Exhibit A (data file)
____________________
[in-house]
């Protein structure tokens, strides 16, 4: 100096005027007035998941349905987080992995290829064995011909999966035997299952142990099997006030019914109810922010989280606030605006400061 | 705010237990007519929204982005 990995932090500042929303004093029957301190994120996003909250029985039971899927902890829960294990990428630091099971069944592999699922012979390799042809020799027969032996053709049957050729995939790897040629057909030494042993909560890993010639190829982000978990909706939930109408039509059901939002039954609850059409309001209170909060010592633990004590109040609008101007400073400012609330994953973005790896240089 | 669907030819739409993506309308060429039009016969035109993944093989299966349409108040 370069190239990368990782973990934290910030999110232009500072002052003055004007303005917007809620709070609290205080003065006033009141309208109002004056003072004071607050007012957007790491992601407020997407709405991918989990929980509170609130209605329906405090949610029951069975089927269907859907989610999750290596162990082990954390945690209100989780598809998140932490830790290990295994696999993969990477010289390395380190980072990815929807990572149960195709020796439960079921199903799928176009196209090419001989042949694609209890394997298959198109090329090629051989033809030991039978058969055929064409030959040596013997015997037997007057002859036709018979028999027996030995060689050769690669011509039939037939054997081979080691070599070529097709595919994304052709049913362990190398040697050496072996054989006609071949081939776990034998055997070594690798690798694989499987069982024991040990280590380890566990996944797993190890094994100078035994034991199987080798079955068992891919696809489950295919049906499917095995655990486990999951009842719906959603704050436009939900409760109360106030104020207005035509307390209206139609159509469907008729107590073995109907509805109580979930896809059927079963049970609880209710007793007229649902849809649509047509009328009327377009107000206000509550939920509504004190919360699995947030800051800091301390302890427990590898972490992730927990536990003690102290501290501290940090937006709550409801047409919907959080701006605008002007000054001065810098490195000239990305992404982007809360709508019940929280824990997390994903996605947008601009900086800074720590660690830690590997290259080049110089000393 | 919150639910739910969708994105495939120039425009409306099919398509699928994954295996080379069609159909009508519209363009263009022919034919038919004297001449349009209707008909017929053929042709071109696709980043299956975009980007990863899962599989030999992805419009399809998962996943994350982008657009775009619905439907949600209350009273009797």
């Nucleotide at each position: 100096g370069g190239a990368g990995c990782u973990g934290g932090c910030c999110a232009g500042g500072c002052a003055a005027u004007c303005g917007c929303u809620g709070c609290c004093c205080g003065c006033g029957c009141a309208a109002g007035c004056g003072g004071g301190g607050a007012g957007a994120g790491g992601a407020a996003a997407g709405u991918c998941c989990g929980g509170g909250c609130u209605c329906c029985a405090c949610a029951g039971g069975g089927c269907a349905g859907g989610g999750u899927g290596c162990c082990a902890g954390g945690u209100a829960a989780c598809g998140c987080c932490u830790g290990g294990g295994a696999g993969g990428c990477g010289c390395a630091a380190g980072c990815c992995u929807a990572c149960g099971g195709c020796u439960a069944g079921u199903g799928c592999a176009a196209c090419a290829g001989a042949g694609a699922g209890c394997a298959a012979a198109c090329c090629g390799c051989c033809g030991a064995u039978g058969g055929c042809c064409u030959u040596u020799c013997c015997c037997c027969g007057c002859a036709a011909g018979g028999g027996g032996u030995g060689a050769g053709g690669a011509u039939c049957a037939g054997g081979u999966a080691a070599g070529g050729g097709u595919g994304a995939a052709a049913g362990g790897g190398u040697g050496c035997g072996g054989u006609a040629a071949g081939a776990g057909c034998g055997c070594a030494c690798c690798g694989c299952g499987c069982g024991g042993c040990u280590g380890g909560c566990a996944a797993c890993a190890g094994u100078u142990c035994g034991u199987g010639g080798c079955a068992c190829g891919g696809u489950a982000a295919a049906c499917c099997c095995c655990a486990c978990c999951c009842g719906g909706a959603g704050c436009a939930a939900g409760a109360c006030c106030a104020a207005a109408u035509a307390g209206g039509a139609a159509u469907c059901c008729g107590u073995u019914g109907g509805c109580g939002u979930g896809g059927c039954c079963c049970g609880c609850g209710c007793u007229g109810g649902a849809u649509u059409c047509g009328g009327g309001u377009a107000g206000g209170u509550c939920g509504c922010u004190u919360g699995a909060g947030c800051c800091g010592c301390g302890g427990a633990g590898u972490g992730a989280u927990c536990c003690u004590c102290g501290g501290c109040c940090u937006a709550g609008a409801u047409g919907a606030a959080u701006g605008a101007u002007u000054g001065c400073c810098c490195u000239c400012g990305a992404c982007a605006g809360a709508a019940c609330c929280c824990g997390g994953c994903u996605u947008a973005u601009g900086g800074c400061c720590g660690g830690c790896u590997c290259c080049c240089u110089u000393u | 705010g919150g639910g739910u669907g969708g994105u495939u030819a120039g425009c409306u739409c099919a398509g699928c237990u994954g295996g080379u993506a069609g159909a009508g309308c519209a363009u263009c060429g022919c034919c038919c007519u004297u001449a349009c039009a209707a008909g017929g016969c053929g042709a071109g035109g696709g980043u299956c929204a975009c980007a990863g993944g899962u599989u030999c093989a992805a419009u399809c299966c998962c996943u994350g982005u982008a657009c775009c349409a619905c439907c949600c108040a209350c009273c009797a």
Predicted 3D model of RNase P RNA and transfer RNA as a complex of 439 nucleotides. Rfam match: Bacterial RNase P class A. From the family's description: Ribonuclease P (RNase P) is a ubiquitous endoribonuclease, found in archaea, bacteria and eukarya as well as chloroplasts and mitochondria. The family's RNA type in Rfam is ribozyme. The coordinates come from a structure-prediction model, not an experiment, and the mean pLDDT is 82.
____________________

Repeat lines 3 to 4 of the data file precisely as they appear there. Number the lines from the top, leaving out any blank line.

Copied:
């Nucleotide at each position: 100096g370069g190239a990368g990995c990782u973990g934290g932090c910030c999110a232009g500042g500072c002052a003055a005027u004007c303005g917007c929303u809620g709070c609290c004093c205080g003065c006033g029957c009141a309208a109002g007035c004056g003072g004071g301190g607050a007012g957007a994120g790491g992601a407020a996003a997407g709405u991918c998941c989990g929980g509170g909250c609130u209605c329906c029985a405090c949610a029951g039971g069975g089927c269907a349905g859907g989610g999750u899927g290596c162990c082990a902890g954390g945690u209100a829960a989780c598809g998140c987080c932490u830790g290990g294990g295994a696999g993969g990428c990477g010289c390395a630091a380190g980072c990815c992995u929807a990572c149960g099971g195709c020796u439960a069944g079921u199903g799928c592999a176009a196209c090419a290829g001989a042949g694609a699922g209890c394997a298959a012979a198109c090329c090629g390799c051989c033809g030991a064995u039978g058969g055929c042809c064409u030959u040596u020799c013997c015997c037997c027969g007057c002859a036709a011909g018979g028999g027996g032996u030995g060689a050769g053709g690669a011509u039939c049957a037939g054997g081979u999966a080691a070599g070529g050729g097709u595919g994304a995939a052709a049913g362990g790897g190398u040697g050496c035997g072996g054989u006609a040629a071949g081939a776990g057909c034998g055997c070594a030494c690798c690798g694989c299952g499987c069982g024991g042993c040990u280590g380890g909560c566990a996944a797993c890993a190890g094994u100078u142990c035994g034991u199987g010639g080798c079955a068992c190829g891919g696809u489950a982000a295919a049906c499917c099997c095995c655990a486990c978990c999951c009842g719906g909706a959603g704050c436009a939930a939900g409760a109360c006030c106030a104020a207005a109408u035509a307390g209206g039509a139609a159509u469907c059901c008729g107590u073995u019914g109907g509805c109580g939002u979930g896809g059927c039954c079963c049970g609880c609850g209710c007793u007229g109810g649902a849809u649509u059409c047509g009328g009327g309001u377009a107000g206000g209170u509550c939920g509504c922010u004190u919360g699995a909060g947030c800051c800091g010592c301390g302890g427990a633990g590898u972490g992730a989280u927990c536990c003690u004590c102290g501290g501290c109040c940090u937006a709550g609008a409801u047409g919907a606030a959080u701006g605008a101007u002007u000054g001065c400073c810098c490195u000239c400012g990305a992404c982007a605006g809360a709508a019940c609330c929280c824990g997390g994953c994903u996605u947008a973005u601009g900086g800074c400061c720590g660690g830690c790896u590997c290259c080049c240089u110089u000393u | 705010g919150g639910g739910u669907g969708g994105u495939u030819a120039g425009c409306u739409c099919a398509g699928c237990u994954g295996g080379u993506a069609g159909a009508g309308c519209a363009u263009c060429g022919c034919c038919c007519u004297u001449a349009c039009a209707a008909g017929g016969c053929g042709a071109g035109g696709g980043u299956c929204a975009c980007a990863g993944g899962u599989u030999c093989a992805a419009u399809c299966c998962c996943u994350g982005u982008a657009c775009c349409a619905c439907c949600c108040a209350c009273c009797a």
Predicted 3D model of RNase P RNA and transfer RNA as a complex of 439 nucleotides. Rfam match: Bacterial RNase P class A. From the family's description: Ribonuclease P (RNase P) is a ubiquitous endoribonuclease, found in archaea, bacteria and eukarya as well as chloroplasts and mitochondria. The family's RNA type in Rfam is ribozyme. The coordinates come from a structure-prediction model, not an experiment, and the mean pLDDT is 82.